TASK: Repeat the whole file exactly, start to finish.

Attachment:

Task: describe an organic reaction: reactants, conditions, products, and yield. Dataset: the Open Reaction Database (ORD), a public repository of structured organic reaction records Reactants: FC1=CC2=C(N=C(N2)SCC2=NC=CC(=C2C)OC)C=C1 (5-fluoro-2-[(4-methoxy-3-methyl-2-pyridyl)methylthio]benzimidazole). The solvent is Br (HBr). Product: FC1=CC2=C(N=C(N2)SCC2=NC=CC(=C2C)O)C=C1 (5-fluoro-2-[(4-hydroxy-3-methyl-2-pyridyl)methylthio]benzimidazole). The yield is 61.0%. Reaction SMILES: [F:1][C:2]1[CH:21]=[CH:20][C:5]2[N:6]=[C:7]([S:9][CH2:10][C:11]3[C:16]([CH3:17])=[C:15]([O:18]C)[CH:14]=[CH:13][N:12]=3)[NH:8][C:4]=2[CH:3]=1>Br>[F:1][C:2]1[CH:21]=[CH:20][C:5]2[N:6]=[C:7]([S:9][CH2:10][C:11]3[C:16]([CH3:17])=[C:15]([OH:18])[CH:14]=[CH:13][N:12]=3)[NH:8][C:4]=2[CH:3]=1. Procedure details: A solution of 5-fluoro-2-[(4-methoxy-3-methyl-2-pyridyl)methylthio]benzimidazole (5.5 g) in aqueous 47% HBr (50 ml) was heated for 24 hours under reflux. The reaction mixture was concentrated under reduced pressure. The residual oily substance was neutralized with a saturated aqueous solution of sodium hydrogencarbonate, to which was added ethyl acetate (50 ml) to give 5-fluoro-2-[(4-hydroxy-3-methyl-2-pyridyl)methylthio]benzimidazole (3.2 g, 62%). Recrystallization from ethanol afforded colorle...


Task: describe an organic reaction: reactants, conditions, products, and yield. Dataset: the Open Reaction Database (ORD), a public repository of structured organic reaction records Reactants: FC1=CC2=C(N=C(N2)SCC2=NC=CC(=C2C)OC)C=C1 (5-fluoro-2-[(4-methoxy-3-methyl-2-pyridyl)methylthio]benzimidazole). The solvent is Br (HBr). Product: FC1=CC2=C(N=C(N2)SCC2=NC=CC(=C2C)O)C=C1 (5-fluoro-2-[(4-hydroxy-3-methyl-2-pyridyl)methylthio]benzimidazole). The yield is 61.0%. Reaction SMILES: [F:1][C:2]1[CH:21]=[CH:20][C:5]2[N:6]=[C:7]([S:9][CH2:10][C:11]3[C:16]([CH3:17])=[C:15]([O:18]C)[CH:14]=[CH:13][N:12]=3)[NH:8][C:4]=2[CH:3]=1>Br>[F:1][C:2]1[CH:21]=[CH:20][C:5]2[N:6]=[C:7]([S:9][CH2:10][C:11]3[C:16]([CH3:17])=[C:15]([OH:18])[CH:14]=[CH:13][N:12]=3)[NH:8][C:4]=2[CH:3]=1. Procedure details: A solution of 5-fluoro-2-[(4-methoxy-3-methyl-2-pyridyl)methylthio]benzimidazole (5.5 g) in aqueous 47% HBr (50 ml) was heated for 24 hours under reflux. The reaction mixture was concentrated under reduced pressure. The residual oily substance was neutralized with a saturated aqueous solution of sodium hydrogencarbonate, to which was added ethyl acetate (50 ml) to give 5-fluoro-2-[(4-hydroxy-3-methyl-2-pyridyl)methylthio]benzimidazole (3.2 g, 62%). Recrystallization from ethanol afforded colorle...